Hours of Operation

The primary quandary we faced was in how to represent a store’s hours of operation in the database. The obvious implementation is to have separate columns for each day’s open and close times. This gives us 14 columns added to the ‘store’ table, named ‘monday_open’, ‘monday_close’, ‘tuesday_open’… and so on. Since we have a different column for each day, it would make sense to have the column be of type ‘time‘ right? No!

Especially because we’re dealing with locations that are open late, we need to deal with cases like “On Monday, we’re open from 10am – 2am”. If the columns only handle time, then we’ll have a store with monday_open = 10:00 and monday_close = 2:00. That means we need to do some serious condition checking to see if its open. Better yet, how do we query for all stores that are open at a specific time? Not very efficient.

So how did we deal with this? We want the columns to be able to know not just the time of day, but also the day of the week. For the example above, we want the columns to read more like monday_open = Mon 10:00 and monday_close = Tue 2:00. This would make queries a whole lot easier, as we can resort to a simple open < right_now < close test, without having to create extra logic. But SQL databases don’t have a type to represent time + day of week. The options are time (hours, minutes, seconds only) or fullblown datetime (year, month, day, hour, etc). Since we’ve concluded that time is not enough on its own, we’re forced into using a full datetime field.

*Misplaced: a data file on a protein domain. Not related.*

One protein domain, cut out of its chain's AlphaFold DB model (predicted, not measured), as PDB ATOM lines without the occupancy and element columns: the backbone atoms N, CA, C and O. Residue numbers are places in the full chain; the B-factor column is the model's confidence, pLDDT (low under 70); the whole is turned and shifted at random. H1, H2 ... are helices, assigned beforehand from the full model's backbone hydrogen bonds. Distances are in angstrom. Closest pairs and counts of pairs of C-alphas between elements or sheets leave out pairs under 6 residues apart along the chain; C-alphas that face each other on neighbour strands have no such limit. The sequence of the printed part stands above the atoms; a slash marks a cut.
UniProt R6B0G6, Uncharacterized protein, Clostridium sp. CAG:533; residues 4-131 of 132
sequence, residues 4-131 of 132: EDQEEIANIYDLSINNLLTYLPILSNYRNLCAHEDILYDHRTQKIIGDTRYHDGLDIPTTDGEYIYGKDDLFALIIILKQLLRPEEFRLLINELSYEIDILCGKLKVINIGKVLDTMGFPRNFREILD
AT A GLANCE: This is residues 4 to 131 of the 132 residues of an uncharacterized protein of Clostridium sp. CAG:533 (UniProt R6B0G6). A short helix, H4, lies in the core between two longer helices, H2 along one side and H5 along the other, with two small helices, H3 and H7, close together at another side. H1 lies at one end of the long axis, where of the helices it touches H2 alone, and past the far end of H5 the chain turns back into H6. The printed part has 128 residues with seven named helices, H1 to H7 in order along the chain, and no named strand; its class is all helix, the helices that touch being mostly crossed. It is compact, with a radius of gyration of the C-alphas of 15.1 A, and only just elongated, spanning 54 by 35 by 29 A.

But wait! That means monday_close will look more like March 4, 2008 2:00 -0800. How are you going to deal with the comparisons when it’s now June? The condition will always fail, thinking the store closed months ago! And that’s where our solution comes in. The solution is, to some degree, in the question. Our comparisons will involve the entire datetime, but we only care about day-of-week and time. Therefore, we just need to pick arbitrary values for the rest of the datetime fields and have the code enforce their usage. We ended up using the week of Jan 1, 2007 for our project, primarily because Jan 1 is a Monday, making it very easy to translate a number to day-of-week. Throw in a few helper functions to make the date translation seamless to the user, and we’re set!